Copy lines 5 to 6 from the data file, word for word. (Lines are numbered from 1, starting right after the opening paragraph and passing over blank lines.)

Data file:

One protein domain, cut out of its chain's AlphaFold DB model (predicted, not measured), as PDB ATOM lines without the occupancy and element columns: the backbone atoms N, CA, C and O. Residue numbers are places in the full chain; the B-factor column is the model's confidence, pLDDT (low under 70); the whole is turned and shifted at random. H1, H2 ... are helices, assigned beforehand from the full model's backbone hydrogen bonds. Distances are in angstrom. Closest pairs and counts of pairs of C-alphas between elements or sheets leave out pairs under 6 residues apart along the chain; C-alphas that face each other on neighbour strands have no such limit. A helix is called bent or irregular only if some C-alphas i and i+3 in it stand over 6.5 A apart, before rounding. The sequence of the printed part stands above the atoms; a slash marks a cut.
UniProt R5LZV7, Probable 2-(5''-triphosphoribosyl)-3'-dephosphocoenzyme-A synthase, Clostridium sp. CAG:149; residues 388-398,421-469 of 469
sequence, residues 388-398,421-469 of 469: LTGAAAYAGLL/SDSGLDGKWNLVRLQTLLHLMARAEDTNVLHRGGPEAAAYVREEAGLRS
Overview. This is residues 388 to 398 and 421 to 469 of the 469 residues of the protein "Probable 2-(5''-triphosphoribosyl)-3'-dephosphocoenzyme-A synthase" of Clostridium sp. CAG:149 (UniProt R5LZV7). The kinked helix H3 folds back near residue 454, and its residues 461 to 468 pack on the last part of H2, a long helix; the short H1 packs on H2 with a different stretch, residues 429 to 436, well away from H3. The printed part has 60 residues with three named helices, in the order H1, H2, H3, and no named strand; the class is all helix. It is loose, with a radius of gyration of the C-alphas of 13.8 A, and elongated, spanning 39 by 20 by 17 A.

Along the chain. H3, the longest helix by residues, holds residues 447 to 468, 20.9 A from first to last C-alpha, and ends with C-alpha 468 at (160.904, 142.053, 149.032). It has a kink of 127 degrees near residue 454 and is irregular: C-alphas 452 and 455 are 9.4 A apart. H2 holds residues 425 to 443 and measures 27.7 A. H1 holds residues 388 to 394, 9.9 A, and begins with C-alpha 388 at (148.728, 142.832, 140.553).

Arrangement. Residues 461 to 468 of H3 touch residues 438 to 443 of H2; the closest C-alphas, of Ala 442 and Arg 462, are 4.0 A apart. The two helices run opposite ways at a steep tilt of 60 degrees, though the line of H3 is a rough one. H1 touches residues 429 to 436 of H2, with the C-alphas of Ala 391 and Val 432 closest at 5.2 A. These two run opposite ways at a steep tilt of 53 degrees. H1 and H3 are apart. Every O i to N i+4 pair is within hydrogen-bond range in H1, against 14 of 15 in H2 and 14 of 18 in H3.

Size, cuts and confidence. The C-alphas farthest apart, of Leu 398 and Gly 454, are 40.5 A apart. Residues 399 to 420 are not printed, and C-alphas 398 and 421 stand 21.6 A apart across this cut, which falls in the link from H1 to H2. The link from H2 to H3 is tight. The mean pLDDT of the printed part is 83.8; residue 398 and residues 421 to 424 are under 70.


Arrangement. Residues 461 to 468 of H3 touch residues 438 to 443 of H2; the closest C-alphas, of Ala 442 and Arg 462, are 4.0 A apart. The two helices run opposite ways at a steep tilt of 60 degrees, though the line of H3 is a rough one. H1 touches residues 429 to 436 of H2, with the C-alphas of Ala 391 and Val 432 closest at 5.2 A. These two run opposite ways at a steep tilt of 53 degrees. H1 and H3 are apart. Every O i to N i+4 pair is within hydrogen-bond range in H1, against 14 of 15 in H2 and 14 of 18 in H3.

Size, cuts and confidence. The C-alphas farthest apart, of Leu 398 and Gly 454, are 40.5 A apart. Residues 399 to 420 are not printed, and C-alphas 398 and 421 stand 21.6 A apart across this cut, which falls in the link from H1 to H2. The link from H2 to H3 is tight. The mean pLDDT of the printed part is 83.8; residue 398 and residues 421 to 424 are under 70.